The Salvation Army colours side by side the Greenlandic flag

Pioneers for God in the ‘Land of Man’

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Danish officers establish The Salvation Army in Greenland.

By Levi Giversen, Major – 

The first premises quickly became too small for The Salvation Army in Nuuk, Greenland, so its activities now take place in a new house that is twice the size. However, for Lts. Petura and Magnus Haraldsen, the church is much more than a building. Reassigned to appointments in Denmark this summer, the couple will miss the people in Greenland the most.

[ezcol_2third]From the Danish town of Nakskov to the Greenlandic capital Nuuk is a long way, but for Lts. Petura and Magnus Haraldsen this was simply a continuation of their call to be Salvation Army pioneers. And when they left the Greenlandic capital to take up new appointments in Denmark, a historic chapter came to an end.

Until three years ago, The Salvation Army was a blank page in Greenland. Despite massive spiritual and social needs, the Army’s flag was not yet planted in the biggest island in the world—located in the polar belt of the North Atlantic Ocean.

The lack of arctic Salvation Army representation had long called for a breakthrough. Fortunately, this call did not go unheeded. Almost in competition with the region’s melting ice caps, the last resistance to the Army’s move into Greenland thawed three years ago. Fruitful meetings between Salvation Army leadership in Denmark and Greenlandic authorities at the beginning of 2012 were decisive, and in August of the same year, the Army was ready to “invade.”

Without hesitation

At the Salvation Army training college in Norway, then-Cadets Haraldsen were in the final stage of their studies. As officers-to-be, they expected in the coming summer to continue their 15 years of pioneer work in the southerly Danish town of Nakskov, where they had been in charge of a corps, a shelter and a center for second-hand clothing.

That is until they received an unexpected phone call from the then territorial commander in Denmark, Colonel Birgitte Brekke, which turned their minds more than 1,860 miles further north.

Magnus - Andrias - Petura - Daniel Haraldsen in Nuuk
Magnus – Andrias – Petura – Daniel Haraldsen in Nuuk

“We need to think and pray about that” was the couple’s immediate reaction when asked about pioneering the Army’s work in Greenland. The challenge caused neither hesitation nor doubts in their minds. Both said they experienced a clear “yes and amen” in their inner self.

And so, at a Danish Salvation Army congress a few months later, the pair together with their teenage sons, Dániel and Andrias, received their formal marching orders from then-General Linda Bond (Ret.).

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Changing Leadership in Greenland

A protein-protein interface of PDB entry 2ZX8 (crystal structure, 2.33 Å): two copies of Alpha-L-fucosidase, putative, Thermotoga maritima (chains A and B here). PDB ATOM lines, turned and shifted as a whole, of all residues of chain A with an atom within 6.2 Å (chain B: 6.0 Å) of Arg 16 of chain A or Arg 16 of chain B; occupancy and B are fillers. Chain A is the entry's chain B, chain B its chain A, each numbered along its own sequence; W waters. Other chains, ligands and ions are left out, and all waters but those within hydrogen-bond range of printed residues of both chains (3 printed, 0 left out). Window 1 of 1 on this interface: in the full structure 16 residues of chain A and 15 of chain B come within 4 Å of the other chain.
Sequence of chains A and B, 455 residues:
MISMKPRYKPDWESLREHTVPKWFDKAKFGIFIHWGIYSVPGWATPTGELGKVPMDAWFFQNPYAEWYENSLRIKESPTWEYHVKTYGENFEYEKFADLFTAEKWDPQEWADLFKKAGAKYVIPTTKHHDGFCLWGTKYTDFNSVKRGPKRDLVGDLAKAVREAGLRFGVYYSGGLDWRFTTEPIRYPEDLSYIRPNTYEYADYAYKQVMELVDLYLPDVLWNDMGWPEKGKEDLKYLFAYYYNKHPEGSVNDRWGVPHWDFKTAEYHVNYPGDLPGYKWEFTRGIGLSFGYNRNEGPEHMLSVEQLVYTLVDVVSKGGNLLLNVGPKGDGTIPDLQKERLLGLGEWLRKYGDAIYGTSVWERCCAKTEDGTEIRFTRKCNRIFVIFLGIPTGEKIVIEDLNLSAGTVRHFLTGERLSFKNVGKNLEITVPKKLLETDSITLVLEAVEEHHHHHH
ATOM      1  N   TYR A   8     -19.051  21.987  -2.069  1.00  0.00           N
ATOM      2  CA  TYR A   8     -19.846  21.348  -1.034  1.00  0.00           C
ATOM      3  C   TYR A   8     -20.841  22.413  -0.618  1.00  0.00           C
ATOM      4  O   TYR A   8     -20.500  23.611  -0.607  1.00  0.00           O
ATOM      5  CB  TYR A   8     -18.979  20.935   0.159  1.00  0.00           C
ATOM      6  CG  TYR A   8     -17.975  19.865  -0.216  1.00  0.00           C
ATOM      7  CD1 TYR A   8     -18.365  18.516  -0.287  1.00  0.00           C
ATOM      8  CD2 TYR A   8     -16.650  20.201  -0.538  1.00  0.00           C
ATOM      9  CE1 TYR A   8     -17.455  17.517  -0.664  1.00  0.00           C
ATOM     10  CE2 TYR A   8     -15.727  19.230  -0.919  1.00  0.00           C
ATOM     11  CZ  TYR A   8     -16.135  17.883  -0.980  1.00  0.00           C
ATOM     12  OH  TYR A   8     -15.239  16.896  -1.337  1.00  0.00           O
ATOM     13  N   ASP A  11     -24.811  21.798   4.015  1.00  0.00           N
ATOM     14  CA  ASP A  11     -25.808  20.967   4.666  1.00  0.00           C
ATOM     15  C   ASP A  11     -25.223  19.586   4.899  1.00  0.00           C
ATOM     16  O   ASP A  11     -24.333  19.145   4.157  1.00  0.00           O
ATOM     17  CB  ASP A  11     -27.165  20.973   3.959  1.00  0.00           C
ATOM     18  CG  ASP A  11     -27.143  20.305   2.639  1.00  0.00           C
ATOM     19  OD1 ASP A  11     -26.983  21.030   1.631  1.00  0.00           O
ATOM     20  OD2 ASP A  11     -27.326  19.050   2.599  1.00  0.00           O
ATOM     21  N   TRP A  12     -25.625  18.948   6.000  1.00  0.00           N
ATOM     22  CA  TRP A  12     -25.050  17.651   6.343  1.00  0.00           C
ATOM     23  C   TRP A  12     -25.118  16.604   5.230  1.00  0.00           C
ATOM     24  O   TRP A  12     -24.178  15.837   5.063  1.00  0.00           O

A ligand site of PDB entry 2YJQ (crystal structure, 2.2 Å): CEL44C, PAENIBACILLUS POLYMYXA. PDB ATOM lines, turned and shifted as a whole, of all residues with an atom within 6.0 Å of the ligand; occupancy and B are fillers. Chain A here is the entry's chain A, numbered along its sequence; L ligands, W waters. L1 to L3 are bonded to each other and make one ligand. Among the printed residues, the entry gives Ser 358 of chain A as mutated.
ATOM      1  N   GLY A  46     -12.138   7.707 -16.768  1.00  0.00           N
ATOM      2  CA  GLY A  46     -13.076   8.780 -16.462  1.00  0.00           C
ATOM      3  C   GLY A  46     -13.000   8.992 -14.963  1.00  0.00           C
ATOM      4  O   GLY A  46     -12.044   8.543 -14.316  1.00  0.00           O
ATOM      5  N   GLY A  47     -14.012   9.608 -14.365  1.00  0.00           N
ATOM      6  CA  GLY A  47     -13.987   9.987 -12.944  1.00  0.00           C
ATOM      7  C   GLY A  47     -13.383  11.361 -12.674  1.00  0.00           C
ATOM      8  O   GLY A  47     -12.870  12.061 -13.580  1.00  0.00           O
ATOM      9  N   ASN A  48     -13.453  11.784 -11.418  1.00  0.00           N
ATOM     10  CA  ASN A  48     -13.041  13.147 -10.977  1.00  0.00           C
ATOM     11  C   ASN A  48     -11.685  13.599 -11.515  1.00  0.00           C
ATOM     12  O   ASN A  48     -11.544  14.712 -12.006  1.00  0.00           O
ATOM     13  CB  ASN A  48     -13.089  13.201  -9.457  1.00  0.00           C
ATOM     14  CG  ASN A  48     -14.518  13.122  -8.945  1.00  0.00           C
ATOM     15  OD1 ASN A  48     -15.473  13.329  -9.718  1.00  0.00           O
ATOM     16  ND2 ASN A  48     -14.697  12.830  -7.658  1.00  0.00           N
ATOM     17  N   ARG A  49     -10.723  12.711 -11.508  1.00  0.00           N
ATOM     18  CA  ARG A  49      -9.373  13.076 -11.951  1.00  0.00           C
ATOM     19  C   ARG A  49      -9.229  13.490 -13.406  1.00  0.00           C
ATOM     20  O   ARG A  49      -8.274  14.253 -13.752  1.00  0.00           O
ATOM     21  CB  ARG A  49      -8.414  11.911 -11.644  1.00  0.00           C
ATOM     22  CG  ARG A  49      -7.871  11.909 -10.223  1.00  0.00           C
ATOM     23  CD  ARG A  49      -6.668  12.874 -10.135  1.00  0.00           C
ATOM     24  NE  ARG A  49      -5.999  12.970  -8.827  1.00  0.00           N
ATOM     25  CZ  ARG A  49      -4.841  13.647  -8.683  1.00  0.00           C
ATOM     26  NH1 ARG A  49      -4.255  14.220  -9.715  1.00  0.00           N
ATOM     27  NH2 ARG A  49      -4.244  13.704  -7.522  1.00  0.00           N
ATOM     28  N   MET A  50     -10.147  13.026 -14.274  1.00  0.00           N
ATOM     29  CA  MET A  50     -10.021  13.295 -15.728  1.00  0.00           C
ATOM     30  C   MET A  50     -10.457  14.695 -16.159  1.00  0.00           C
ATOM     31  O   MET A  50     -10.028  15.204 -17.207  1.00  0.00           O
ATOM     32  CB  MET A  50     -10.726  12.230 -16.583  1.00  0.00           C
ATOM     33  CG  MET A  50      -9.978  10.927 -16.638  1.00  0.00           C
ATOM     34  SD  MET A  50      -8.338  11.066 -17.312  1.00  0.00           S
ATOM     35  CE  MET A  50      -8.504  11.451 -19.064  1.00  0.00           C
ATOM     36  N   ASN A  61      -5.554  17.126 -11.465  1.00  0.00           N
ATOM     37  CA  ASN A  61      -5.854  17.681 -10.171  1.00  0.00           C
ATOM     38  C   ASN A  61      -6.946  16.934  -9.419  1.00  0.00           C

After 15 years’ pioneer work for The Salvation Army in Nakskov, a town in a poor area of Denmark, Petura and Magnus Haraldsen were accepted as officers-in-training at the Salvation Army training college in Norway.

After their commissioning and ordination, they were appointed to establish The Salvation Army in Nuuk, Greenland, in 2012. During the past year, the Hardalsens have been assisted by Lt. Martin Mader Jensen.

The Haraldsens concluded their time in Greenland in August, appointed to new responsibilities in Odense, the third largest town in Denmark. Jensen will also return home to Denmark, taking up an appointment in a corps in Aalborg.

The new leaders in Greenland are Majors Kurt and Helle Pedersen, and since August the Denmark Territory is now the Denmark and Greenland Territory.


Lieutenants Petura and Magnus Haraldsen received the Greenlandic flag at the Danish congress in May 2012
Lieutenants Petura and Magnus Haraldsen received the Greenlandic flag at the Danish congress in May 2012

Many miles of prayer

The family settled in the little capital city with houses in all the colors of the rainbow, fringed with snow-covered mountains and a never-ending view of the sea, and time flew by.

“We can’t understand where the time has gone,” they said, recalling their first impressions and initiatives in what is the 125th country The Salvation Army chose to enter.

The Haraldsens’ first year in Greenland was marked by one persistent activity across the city’s wintry and windswept streets.

“Two days a week, we went prayer-walking,” they explained. “We walked where God led our steps, often passing through locations such as the self-government’s head office, local authorities and educational institutions.”

The couple is convinced that the progress and growth of the Army in Greenland can be directly attributed to this spiritual preparatory work.